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Ever since he was a young boy in Japan, Jiro dreams of flying and designing beautiful airplanes, inspired by the famous Italian airplane designer Caproni. Growing up with an obsession for engineering, Jiro joins a Japanese aviation company and becomes one of the world’s most radical and accomplished airplane designers. He spends decades attempting to design the fastest and most elegant plane in Japan. However, he is horrified to learn that millions of his planes are sent off as tools of battle in World War 2.
The new Oscar-nominated Miyazaki animation film details much of Jiro’s life, and Japanese historical events, such as the Great Kanto Earthquake of 1923, the Great Depression, and Japan’s struggle during the 2nd world war. The film describes the struggles of a passionate inventor and his efforts to guide a country stuck in the past into a new technological age. The film also shows his personal life, including helping others during the earthquake, his lasting bond with his friend, and how he fell in love with a girl he met long ago.
“The Wind Rises” is undoubtedly one of the top 3 animated feature films of this year. The clean, 2D feel is refreshing after a whole year of 3D movies. Miyazaki’s last film is the most realistic film he’s ever directed, with every detail believable and true to life, except for Jiro’s magical childhood dreams. As the Italian engineer Caproni once told Jiro, “planes are cursed dreams.” Jiro finally understands what his words mean when he realizes that his planes cause the deaths of millions. Nevertheless, he continues to design beautiful machines because he believes it is his destiny.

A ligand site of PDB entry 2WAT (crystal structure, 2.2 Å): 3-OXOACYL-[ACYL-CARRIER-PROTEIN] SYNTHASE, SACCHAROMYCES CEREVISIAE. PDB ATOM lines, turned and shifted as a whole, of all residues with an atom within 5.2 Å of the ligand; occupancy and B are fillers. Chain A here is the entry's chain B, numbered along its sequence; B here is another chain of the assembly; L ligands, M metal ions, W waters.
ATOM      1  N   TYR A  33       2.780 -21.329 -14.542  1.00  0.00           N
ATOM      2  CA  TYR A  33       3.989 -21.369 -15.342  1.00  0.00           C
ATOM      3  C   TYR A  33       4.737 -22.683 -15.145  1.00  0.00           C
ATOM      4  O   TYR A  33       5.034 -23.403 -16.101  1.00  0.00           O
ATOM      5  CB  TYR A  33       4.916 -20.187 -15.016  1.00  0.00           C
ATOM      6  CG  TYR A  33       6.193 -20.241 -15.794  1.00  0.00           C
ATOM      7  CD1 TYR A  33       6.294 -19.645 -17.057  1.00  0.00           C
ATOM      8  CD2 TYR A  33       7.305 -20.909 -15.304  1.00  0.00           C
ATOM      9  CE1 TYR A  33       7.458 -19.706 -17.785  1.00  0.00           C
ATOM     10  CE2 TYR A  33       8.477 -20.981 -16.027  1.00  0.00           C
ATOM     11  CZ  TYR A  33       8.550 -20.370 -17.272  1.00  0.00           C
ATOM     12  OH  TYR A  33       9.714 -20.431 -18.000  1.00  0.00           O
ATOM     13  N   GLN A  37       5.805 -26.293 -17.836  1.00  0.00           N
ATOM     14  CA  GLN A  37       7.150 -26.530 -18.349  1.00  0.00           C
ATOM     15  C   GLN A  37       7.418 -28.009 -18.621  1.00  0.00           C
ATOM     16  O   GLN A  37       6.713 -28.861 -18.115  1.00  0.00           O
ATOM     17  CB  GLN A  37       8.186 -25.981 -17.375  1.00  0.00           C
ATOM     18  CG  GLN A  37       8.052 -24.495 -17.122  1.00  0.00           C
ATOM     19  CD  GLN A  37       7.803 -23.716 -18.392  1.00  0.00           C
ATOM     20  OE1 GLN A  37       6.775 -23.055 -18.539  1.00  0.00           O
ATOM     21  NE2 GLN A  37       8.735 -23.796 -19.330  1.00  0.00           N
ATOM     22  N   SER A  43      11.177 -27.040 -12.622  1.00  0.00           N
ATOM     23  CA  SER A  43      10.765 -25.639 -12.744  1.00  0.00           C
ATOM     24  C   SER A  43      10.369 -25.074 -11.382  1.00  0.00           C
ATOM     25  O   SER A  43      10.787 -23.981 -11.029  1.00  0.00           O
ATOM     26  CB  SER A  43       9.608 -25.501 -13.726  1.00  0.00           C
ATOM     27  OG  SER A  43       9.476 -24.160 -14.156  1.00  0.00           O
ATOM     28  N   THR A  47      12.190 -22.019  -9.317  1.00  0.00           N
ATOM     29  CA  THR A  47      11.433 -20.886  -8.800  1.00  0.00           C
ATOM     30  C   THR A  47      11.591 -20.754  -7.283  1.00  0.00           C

I think the film will appeal mostly to teenagers and adults because of the serious, mature nature of the story, although preteens who are into warfare and aviation may also find it intriguing.
I give “The Wind Rises” four starfish. It is not Miyazaki’s best work, but it is still a wonderful film with a powerful message that resonates with me: Beauty can be found even in the darkest of times.
Perry Chen is the youngest award-winning film/ entertainment critic & animator, artist, speaker, and entertainment personality. He started writing movie reviews at 8 using a kid-friendly starfish rating system, under the guidance of his mom Dr. Zhu Shen and his 3rd grade teacher Ms. Harris. Perry’s debut on the CBS Evening News in 2009 made him a national sensation. He has been featured extensively on local, national, and international media, including NPR, Fox, CNN, NBC, The Guardian, The China Press, and many more. He has interviewed prominent filmmakers at film festivals, red carpet premieres, and press junkets. He won a prestigious “Excellence in Journalism Award” at the San Diego Press Club in 2010 as its youngest member. Perry currently writes movie reviews for the Animation World Network, San Diego Union Tribune, Amazing Kids! Magazine, and his own Perry’s Previews website with a combined readership of over 2 million worldwide. Perry and his family live in the community of Carmel Valley San Diego.
Dr. Zhu Shen’s love for the movies started when she was a young girl, growing up in China during the Cultural Revolution where watching movies was the only entertainment available to the masses. Her journey to become a filmmaker took a convoluted path. She studied medicine at Peking Union Medical College before coming to the US and earning a Ph.D. in biochemistry from University of Colorado, and then an MBA from Cornell University’s Johnson School. She is a producer of the upcoming documentary feature “Average Joe on the Raw,” about journey into raw food and health. Dr. Shen is also an award-winning biotech executive, author, speaker, China business expert featured on national and trade media including CBS, Fox, Business Week, Pharmaceutical Executive, and more. She has worked at IBM, Bayer, Chiron, Immusol, and is the CEO of BioForesight, consulting on cross-Pacific life science business. *Photos of Perry Chen and Zhu Shen by Brian Bostrom.